For this assignment we were supposed to do something different for a whole week. Since I knew Romanian for the most part, I decided to pretend I was foreign outside of school and try to live like a foreigner. This story isn't true. I used some of my experiences of that week to make this story.
Communication. It's something that we have done for centuries. There has always been some type of communication and understanding between people. Even back when we were cavemen, we used motions rather than use words to formulate some thought. We don't all have the same language or method of speaking, but there is always some way to establish a line of understanding. People don't realize how important something is until you no longer have it. Sometimes, we are thrust into a situation where communication is hard to come by and often you aren't offered a mode of translation.
To broaden my 'horizons', my mother decided to travel to America from Romania so we could see the world. The first barrier I had to overcome was language. I wasn't fluent in English. I had dictionary and books to help me learn, but the best way to really understand something is if you speak it or try to have a conversation with someone. Those days weren't easy ones. In school I was quiet and reserved since there wasn't much I could say to anyone. Some people tried to talk to me but when I could not respond, they walked away and proceeded to ignore me. They probably thought I was better than them because I was foreign. I could see the frustration in their eyes and sometimes, it just made me feel horrible. Why couldn't I learn the language better? Why couldn't I learn faster? I didn't want to be hated and ignored.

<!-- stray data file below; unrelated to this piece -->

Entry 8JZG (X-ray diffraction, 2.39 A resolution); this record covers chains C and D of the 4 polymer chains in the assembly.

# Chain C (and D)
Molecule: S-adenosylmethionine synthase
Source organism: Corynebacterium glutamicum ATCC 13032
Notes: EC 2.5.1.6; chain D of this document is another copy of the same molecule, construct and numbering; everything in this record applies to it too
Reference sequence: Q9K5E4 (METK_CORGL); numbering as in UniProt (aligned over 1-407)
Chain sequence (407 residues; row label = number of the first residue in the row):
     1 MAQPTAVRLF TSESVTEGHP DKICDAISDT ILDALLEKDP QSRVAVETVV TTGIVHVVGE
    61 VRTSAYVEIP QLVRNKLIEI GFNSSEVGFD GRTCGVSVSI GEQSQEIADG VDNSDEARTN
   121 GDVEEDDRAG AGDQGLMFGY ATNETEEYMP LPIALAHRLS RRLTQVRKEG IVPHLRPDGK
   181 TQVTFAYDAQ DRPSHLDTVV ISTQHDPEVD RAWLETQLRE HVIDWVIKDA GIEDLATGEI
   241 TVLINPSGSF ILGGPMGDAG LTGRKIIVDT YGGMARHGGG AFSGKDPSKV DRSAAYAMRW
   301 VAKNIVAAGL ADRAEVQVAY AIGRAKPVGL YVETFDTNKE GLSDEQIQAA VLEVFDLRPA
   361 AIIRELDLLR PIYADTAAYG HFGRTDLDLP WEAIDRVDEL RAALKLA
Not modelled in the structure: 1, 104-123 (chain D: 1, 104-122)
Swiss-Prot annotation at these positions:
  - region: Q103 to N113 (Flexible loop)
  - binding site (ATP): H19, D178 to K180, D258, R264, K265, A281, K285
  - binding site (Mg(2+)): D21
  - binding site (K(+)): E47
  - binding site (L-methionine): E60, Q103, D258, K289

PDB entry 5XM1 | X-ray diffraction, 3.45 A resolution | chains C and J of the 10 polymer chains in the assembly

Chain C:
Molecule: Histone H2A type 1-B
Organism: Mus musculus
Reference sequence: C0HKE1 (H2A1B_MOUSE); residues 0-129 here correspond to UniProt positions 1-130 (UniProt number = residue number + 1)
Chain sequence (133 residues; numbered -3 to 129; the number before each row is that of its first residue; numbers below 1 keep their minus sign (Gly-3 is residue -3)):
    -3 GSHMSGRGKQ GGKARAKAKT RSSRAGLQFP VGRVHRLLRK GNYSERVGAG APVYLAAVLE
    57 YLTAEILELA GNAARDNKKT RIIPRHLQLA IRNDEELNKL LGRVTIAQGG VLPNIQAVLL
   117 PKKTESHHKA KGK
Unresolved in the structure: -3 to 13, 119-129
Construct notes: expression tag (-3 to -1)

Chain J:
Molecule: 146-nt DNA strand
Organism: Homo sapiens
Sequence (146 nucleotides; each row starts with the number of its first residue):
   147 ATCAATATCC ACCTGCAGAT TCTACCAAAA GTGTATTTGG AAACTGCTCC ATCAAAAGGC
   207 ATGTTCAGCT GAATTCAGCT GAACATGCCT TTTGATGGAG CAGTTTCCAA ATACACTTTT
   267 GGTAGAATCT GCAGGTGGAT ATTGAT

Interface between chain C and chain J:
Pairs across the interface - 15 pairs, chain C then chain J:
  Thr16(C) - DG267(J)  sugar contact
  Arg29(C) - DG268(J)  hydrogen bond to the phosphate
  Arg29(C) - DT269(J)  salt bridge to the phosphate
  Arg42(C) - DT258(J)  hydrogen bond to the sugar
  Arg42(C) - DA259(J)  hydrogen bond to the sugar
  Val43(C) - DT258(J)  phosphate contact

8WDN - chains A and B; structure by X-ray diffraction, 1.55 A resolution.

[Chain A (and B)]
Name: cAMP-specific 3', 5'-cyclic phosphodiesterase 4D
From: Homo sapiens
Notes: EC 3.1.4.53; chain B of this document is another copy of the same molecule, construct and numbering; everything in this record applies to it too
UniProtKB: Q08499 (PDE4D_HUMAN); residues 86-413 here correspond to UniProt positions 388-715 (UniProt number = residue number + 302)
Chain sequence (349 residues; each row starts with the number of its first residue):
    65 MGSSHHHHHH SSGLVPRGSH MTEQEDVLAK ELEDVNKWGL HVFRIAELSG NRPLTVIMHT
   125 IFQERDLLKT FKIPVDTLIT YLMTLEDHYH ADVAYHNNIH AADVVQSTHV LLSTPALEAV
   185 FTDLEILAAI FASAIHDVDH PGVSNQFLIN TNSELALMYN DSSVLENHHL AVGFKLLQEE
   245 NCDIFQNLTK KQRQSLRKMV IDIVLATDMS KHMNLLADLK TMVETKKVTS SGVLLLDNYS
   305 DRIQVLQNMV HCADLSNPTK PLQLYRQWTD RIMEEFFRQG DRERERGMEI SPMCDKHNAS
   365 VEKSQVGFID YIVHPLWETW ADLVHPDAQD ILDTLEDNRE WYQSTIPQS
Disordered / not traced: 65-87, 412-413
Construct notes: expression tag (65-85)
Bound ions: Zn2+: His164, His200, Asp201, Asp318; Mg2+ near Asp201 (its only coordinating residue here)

Sometimes, I did try to speak to people. I knew broken English by then but I always fell back into my native tongue. At first, the person I was trying to have a conversation with would stare at me, wondering what I said. They'd ask me a question again and when I responded horribly, they would just look at me or try to talk to someone else. I felt so embarrassed! Here I was, in a whole new place and I couldn't even communicate with someone! I always had these weird looks. Sometimes they were sympathetic and tried to coach me through the words, but some would easily become annoyed with me and walk away and argue with his friends. I had managed to understand that they were annoyed that I was in an English speaking country and I couldn't speak English. They said I wasn't trying to learn, but I was.